WHAT IS BEER?
Beer is the oldest recorded alcoholic beverage in the world! Dating back almost 7,000 years, scientists have found evidence of fermentation of grains and malt. The beer industry has come a long ways since then and new styles with new flavors are popping up every week. In addition to our beer related blog articles, below is a little introduction to how beer is made and the two general classifications.
Water can induce flavors as well as aromas in the brewing process. Everything from the mineral content, source of the water and hardness are key factors brewers look at when they select a water source.
Grains such as Barley, Wheat, Oats, Rye, Corn or Rice can be used to create different flavor profiles in beer styles.
-Barley adds sweet, soft, clean flavors.
-Wheat adds tart flavors.
-Oats add an oily, silky finish.
-Rye adds spiciness.
-Corn and Rice can be used lighten up flavor and body.
Yeast is the workhorse of the brewing industry. Yeast, which is a live single cell microorganism, converts the sugars in the Wort (explained in the brewing process) into carbon dioxide and alcohol. There are different strains of yeast specific to the beer style (Lager or Ale). The different strains of yeast can also impart different flavors and aromas.
Hops are actually a flower that grows on a vine-like plant. The main use of hops is to add flavor and aroma. Hops also act as a preservative in beer, sustaining its shelf life.
THE BREWING PROCESS
CONVERTING GRAIN TO MALT
Malting is the process when the grain is converted into a syrup-like liquid high in fermentable sugars.
The grain is soaked in water until the kernels begin to germinate. Once the germination starts, the brewer will dry the kernels and roast the grain to the desired darkness. The different levels of roasting will also impart flavors, colors and aromas, very similar to roasting coffee beans. These flavors include everything from caramel and toffee with a light roast to chocolate and espresso with a dark roast.
Once the grain is roasted, it is ground lightly turning into “grist,” and then cooked/boiled at high temperature to remove the “malt” which is separated from the water.
CREATING THE WORT
The malt is then boiled with fresh water and hops are added. This boiled mixture is often referred to as the WORT. This is also the stage at which any additional flavors are added in, such as fruits, spices or herbs.
Hops added at the beginning of the boiling of the wort add dryness, bitterness and flavor, where as hops added at the end of the boil add aromas. Dry hopping is also used to strengthen the influence hop aroma of the beer. Dry hopping is adding additional hops usually after the fermentation process has stopped. There are numerous styles of hops with many different characteristics. Hops can impart flavors and aromas of pine, juniper, flowers, and citrus.
Once the Wort is boiled, it is cooled rapidly and then placed in a fermenter. The fermenter is usually a large stainless steel tank. Once in the fermenter, the yeast is “pitched” and fermentation starts.
ALES & LAGERS
The difference between the two categories has nothing to do with alcohol content, bitterness, or color. The difference between an ale and a lager comes down to three main differences in the brewing process which will be discussed below.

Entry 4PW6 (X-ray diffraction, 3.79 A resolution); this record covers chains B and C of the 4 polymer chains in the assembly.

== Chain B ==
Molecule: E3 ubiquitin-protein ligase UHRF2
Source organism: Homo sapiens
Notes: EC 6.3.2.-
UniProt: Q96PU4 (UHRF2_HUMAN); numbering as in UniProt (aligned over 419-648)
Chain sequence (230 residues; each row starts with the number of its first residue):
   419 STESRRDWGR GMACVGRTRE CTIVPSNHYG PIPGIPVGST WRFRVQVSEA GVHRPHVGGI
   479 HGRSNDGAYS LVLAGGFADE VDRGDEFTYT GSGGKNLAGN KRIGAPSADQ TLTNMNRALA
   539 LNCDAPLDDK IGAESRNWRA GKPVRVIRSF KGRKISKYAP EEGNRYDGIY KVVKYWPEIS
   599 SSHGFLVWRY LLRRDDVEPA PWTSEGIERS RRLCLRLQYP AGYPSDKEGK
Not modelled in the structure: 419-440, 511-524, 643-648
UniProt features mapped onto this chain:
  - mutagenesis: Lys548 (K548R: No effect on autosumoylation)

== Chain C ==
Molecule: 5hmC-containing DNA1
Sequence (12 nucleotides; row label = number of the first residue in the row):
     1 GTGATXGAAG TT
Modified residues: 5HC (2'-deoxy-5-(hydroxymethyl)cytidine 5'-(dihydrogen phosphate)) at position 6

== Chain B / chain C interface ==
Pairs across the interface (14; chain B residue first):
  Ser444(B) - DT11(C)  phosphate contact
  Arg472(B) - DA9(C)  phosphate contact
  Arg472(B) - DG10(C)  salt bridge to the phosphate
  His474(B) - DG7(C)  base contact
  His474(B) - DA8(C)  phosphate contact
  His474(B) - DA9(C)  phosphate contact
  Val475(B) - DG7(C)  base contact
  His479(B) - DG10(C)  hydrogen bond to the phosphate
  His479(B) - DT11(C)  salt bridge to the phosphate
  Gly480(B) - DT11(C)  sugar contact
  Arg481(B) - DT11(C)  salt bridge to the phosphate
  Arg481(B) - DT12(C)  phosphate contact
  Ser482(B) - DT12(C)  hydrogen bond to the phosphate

Ales are made with “top-fermenting” strains of yeast which means that the yeast ferments at the top of the fermentation tank. Actually, they typically rise to the top of the tank near the end of fermentation. Ale yeasts also tend to produce chemicals called esters that can affect the flavor of the beer, depending on which strain of yeast is used. Note that in rare cases, there are some brewers that use “bottom-fermenting” yeasts to make ales.
Lagers use “bottom-fermenting” yeasts which sink to the bottom of the tank and ferment there. Because they collect on the bottom of the tank, they can often be reused. The yeast in lagers does not usually add much in the way of flavor. This typically comes from the other ingredients in the brew (malt, hops, etc).
Temperature and Time
Ale yeasts ferment best at warmer temperatures, usually around room temperature and up to about 75° Fahrenheit. For this reason, they tend to mature and ferment faster than lagers.
Lagers ferment at colder temperatures (46-59°F). Historically, lager beers came from continental European countries like Germany, brewed where cooler temperatures are the norm. The word “lager” comes from the German word “lagern” which means “to store” which refers to the lagering process where the beer typically ferments over longer periods of time than ales. The combination of colder temperatures and bottom-fermenting yeast is responsible for the mild and crisp taste of most lagers.
Ale recipes often contain a higher amount of hops, malt and roasted malts, hence they typically have a more prominent malty taste and bitterness.
Furthermore, brewers of ales seem to be more experimental than lager brewers and often add additional ingredients known as adjuncts to their brews. This can partially be attributed to the German 1516 beer purity law which basically limits beer ingredients to malted grain, hops, yeast and water.
From what we have seen, more lager brewers adhere to this law (particularly in Germany because they have to) than brewers of ales. The inception of the law was founded in a noble cause to prevent brewers from skimping on quality in order to save money by using cheaper ingredients. The problem is that the law is outdated and has stifled creativity in many European breweries that specialize in lagers and still follow this law.
“BEER IS PROOF THAT GOD LOVE US AND WANTS US TO BE HAPPY” – Benjamin Franklin
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